Long Island's Joy Mangano, whose Miracle Mop and subsequent products made her a home-shopping star and an entrepreneurial legend, is combining both aspects of her career with USA Network's new reality-TV competition "America's Big Deal," premiering Thursday at 9 p.m. Four entrepreneurs weekly pitch their products live on air, with the person earning the most home-shopping sales getting a chance at a major-retailer contract.
"You know, I've been doing this for 30 years," Mangano, 65 — born at Caledonian Hospital in Brooklyn, raised in Huntington, and a longtime resident of St. James — says by phone from home, speaking in her rapid-fire, pitch-person patois. "I've been standing on that stage for 30 years, so I bring expertise to this, because I come from that world. And you combine that with … people who are entrepreneurs and have great ideas and great products across every category, people from all over the country — I mean, it's just such a wonderful culmination."
An executive producer of the series, Mangano also serves on air as a member of its retailer panel, representing the home-shopping networks QVC and HSN. Alongside her onstage at Newark Symphony Hall in New Jersey are representatives from the retail giants Lowe's and Macy's. Scott Evans of "Access Hollywood" hosts. TV viewers participate by first scanning an on-screen code for the NBCUniversal e-commerce platform ShoppableTV.
At each episode's end, the contestants "get to face the panel of retail titans who will give the winner at minimum a hundred-thousand-dollar purchase order for their product to be in their stores across the nation," Mangano says.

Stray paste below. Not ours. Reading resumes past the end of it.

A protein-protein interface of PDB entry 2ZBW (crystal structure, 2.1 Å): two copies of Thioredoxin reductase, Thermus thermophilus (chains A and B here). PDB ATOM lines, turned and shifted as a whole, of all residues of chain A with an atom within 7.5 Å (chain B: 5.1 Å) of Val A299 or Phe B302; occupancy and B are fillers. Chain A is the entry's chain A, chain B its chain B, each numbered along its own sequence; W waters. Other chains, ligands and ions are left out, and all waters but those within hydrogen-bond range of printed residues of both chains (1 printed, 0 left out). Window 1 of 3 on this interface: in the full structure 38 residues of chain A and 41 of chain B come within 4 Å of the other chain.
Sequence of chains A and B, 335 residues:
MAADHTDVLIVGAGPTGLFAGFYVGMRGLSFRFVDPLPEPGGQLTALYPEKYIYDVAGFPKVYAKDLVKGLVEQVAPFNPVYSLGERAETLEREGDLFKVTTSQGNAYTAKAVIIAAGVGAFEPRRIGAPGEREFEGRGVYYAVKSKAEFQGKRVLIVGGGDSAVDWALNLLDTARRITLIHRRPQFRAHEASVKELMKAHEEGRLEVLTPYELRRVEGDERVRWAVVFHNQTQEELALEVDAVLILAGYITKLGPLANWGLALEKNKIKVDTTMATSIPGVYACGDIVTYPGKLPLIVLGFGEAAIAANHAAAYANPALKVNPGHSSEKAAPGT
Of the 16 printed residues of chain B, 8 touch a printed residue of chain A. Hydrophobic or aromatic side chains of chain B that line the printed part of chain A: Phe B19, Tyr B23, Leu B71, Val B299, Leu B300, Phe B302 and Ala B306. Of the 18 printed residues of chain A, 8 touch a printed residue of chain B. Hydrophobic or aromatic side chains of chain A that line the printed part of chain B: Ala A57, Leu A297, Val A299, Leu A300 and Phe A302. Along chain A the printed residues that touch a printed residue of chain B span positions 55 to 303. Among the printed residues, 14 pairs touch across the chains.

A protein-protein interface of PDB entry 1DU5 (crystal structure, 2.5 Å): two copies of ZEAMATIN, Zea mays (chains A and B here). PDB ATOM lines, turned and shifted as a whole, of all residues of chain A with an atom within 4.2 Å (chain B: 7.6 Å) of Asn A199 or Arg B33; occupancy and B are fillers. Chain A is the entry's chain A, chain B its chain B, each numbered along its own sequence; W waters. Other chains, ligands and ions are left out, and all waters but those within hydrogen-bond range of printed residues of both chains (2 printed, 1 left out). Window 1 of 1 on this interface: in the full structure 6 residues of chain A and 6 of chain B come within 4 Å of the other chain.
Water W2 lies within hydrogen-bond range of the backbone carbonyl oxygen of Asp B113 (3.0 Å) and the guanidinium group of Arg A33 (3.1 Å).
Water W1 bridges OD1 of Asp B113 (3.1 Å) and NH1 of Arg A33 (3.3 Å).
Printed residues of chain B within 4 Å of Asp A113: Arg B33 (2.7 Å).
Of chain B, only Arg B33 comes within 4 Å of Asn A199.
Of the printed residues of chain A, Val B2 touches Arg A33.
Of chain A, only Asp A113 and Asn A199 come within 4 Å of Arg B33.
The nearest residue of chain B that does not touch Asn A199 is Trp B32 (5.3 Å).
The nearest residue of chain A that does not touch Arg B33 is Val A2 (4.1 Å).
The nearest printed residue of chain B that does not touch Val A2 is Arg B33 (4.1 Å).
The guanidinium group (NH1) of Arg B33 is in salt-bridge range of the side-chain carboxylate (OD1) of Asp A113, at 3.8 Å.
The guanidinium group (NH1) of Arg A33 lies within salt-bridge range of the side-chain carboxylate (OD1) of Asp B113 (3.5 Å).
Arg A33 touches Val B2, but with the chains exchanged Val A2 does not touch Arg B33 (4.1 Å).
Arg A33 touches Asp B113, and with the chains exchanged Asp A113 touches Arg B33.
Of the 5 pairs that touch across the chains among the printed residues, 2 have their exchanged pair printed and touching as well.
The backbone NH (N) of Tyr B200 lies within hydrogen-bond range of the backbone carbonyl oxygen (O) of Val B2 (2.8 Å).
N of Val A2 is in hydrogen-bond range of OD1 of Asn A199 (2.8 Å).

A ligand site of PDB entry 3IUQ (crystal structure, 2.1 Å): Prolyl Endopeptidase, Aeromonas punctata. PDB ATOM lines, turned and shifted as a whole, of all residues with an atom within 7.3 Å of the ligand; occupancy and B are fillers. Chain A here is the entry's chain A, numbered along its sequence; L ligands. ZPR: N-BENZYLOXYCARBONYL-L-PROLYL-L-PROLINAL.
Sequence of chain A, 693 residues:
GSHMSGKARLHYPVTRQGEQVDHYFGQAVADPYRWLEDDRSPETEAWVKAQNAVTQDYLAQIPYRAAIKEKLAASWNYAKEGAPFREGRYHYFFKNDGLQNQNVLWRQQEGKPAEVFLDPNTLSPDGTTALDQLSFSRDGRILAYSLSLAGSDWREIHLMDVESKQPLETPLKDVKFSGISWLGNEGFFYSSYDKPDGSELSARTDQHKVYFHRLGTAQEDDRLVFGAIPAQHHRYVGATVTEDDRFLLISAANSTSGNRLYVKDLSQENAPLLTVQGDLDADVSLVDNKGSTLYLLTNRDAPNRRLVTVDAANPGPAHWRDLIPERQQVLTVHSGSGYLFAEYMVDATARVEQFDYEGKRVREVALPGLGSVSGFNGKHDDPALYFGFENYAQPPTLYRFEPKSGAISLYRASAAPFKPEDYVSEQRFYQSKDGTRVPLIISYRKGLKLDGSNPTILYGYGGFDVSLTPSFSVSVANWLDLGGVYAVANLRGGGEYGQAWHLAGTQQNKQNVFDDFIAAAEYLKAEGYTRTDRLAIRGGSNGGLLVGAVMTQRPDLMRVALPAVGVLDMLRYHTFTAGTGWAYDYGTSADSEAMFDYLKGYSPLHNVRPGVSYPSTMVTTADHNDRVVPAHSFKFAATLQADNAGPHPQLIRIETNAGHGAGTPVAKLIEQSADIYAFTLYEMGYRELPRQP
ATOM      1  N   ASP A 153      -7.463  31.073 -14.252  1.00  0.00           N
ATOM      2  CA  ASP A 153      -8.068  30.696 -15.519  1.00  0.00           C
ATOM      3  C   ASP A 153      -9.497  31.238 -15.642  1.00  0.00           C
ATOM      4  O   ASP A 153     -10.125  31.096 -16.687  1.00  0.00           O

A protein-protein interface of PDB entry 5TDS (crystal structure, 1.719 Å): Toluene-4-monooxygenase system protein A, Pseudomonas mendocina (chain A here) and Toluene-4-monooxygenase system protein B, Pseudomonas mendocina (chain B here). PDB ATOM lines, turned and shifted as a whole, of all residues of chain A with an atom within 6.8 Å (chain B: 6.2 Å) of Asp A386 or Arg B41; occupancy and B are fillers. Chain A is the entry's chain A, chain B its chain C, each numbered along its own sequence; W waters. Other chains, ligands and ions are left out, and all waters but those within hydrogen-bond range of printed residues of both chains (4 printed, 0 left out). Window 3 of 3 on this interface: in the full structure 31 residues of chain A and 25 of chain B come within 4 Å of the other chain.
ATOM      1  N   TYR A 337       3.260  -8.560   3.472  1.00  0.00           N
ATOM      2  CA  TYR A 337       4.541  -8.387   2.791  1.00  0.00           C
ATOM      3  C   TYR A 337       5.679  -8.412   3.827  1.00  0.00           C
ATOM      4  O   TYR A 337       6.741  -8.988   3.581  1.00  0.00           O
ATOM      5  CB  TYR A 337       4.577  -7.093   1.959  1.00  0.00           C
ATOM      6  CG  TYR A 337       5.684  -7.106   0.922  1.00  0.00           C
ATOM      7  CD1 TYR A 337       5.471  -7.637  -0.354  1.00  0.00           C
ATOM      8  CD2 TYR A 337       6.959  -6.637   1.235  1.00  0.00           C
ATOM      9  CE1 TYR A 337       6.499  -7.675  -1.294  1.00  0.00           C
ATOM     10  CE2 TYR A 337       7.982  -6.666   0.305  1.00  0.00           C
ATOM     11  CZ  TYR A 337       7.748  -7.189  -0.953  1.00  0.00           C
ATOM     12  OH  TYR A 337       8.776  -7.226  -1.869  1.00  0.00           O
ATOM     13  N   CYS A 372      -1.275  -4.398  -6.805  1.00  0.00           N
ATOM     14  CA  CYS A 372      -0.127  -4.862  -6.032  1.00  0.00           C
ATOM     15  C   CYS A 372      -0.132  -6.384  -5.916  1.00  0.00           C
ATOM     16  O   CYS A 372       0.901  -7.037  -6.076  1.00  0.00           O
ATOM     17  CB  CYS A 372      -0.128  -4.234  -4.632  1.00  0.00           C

She hopes the show offers encouragement to small businesses impacted economically by the COVID-19 pandemic, she says. Despite her own net worth of what Time magazine in 2015 said was reportedly $50 million, Mangano notes that she has experienced smaller-scale entrepreneurship herself with her Huntington restaurant Porto Vivo, which opened in 2009 on Gerard Street and was succeeded in 2016 at the same location by her restaurant Jema — which, while well-received critically, closed in less than two years.
"I know how hard it is to have every bit of [a small business like] that work in a positive fashion, financially," she says. "I know what restaurateurs go through and how hard it is." With the pandemic added to all the usual economic travails, "My heart really was breaking to see all these small businesses and restaurants failing. A lot of these people have amazing products."
Because "America's Big Deal" is a reality show and not a game show, the entrepreneurs' stories, families and personal lives are as much a factor as their products. "Together, we'll all discover these stories," Mangano says. "We will all see the backgrounds and the paths that these people have been on with their great products. And I am going to venture to say that we will be touched by each and every one of them."